Croissance de la population musulmane en Europe
Europe’s Growing Muslim Population
Even with no new migration, Muslims are projected to increase as a share of Europe’s population.
Orthodox Christianity in the 21st Century
Concentrated in Europe, Orthodox Christians have declined as share of the global Christian population, from 20% in 1910 to 12% today. But the Ethiopian community is highly observant and growing.
Video: How Pew Research Center Conducted Its 2017 Survey of Muslim Americans
In this short video, Pew Research Center researchers explain how they overcame these obstacles to produce the Center’s wide-ranging new survey of 1,001 American Muslims.
U.S. Muslims Concerned About Their Place in Society, but Continue to Believe in the American Dream
Despite the concerns and perceived challenges they face, 89% of Muslims say they are both proud to be American and proud to be Muslim.
Religious Belief and National Belonging in Central and Eastern Europe
Religion has reasserted itself as an important part of individual and national identity in a region that was once dominated by atheist communist regimes.
In America, Does More Education Equal Less Religion?
Overall, U.S. adults with college degrees are less religious than others on some measures. However, Christians with higher levels of education appear to be just as religious as those with less schooling.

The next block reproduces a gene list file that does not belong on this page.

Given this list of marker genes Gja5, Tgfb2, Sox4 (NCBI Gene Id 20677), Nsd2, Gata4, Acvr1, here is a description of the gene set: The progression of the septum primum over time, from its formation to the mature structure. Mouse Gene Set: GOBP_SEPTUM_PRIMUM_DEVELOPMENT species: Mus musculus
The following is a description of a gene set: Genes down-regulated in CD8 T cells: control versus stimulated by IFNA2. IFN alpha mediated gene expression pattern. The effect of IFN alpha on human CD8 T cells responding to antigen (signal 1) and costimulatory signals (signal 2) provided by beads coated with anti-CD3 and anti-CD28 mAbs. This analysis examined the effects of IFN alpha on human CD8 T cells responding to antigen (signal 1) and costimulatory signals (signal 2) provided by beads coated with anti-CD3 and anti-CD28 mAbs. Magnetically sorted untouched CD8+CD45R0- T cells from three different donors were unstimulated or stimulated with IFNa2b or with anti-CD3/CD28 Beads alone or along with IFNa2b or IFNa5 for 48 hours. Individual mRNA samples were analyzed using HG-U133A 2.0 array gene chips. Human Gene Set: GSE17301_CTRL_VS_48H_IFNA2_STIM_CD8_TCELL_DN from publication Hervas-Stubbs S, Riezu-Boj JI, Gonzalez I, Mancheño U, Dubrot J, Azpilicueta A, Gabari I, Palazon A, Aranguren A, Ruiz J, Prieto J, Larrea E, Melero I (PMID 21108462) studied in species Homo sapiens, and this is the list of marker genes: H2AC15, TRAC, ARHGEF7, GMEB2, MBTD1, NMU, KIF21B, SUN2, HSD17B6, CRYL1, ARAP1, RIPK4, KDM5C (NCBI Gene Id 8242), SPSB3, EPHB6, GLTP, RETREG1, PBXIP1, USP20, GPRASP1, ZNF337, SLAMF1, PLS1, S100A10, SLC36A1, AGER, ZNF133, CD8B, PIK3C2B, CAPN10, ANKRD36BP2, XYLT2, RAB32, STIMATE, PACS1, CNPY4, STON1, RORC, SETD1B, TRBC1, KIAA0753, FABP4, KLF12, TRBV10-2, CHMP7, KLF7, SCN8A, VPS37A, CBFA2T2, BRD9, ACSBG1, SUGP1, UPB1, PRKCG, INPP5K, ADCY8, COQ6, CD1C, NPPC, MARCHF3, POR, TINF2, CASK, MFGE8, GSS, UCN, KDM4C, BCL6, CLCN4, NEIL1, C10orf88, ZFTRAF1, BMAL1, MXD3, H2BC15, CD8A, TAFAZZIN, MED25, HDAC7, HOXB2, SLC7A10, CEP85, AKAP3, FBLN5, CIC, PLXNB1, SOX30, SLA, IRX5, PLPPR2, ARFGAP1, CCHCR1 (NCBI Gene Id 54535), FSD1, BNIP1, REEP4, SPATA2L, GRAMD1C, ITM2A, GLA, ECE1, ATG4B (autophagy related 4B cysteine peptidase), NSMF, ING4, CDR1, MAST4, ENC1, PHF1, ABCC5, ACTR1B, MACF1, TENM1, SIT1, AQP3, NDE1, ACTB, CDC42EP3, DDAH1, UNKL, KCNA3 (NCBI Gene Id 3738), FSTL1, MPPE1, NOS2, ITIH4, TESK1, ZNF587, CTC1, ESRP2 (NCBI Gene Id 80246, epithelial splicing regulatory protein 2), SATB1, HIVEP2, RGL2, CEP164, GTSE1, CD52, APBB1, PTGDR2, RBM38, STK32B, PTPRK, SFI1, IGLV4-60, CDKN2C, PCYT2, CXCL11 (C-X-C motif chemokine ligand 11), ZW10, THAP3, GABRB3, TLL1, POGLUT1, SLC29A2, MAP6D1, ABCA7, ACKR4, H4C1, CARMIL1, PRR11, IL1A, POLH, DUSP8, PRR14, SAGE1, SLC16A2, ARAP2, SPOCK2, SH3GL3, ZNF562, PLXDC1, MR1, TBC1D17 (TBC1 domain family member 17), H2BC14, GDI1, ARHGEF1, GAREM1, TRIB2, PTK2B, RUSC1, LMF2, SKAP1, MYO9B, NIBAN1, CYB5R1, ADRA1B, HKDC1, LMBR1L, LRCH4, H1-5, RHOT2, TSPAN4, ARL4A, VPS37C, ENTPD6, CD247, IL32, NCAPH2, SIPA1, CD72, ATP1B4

Restrictions on religion among the 25 most populous countries, 2007-2015
Among the world’s 25 most populous countries, Russia, Egypt, India, Pakistan, and Nigeria stand out as having the most restrictions on religion (as of the end of 2015) when both government restrictions and religious hostilities are taken into account.
Global Restrictions on Religion Rise Modestly in 2015, Reversing Downward Trend
Government restrictions on religion and social hostilities involving religion increased in 2015 for the first time in three years. Government harassment and use of force surged in Europe, as did social hostilities against Muslims.
The Changing Global Religious Landscape
More babies were born to Christian mothers than to members of any other religion in recent years. Less than 20 years from now, however, the number of babies born to Muslims is expected to modestly exceed births to Christians.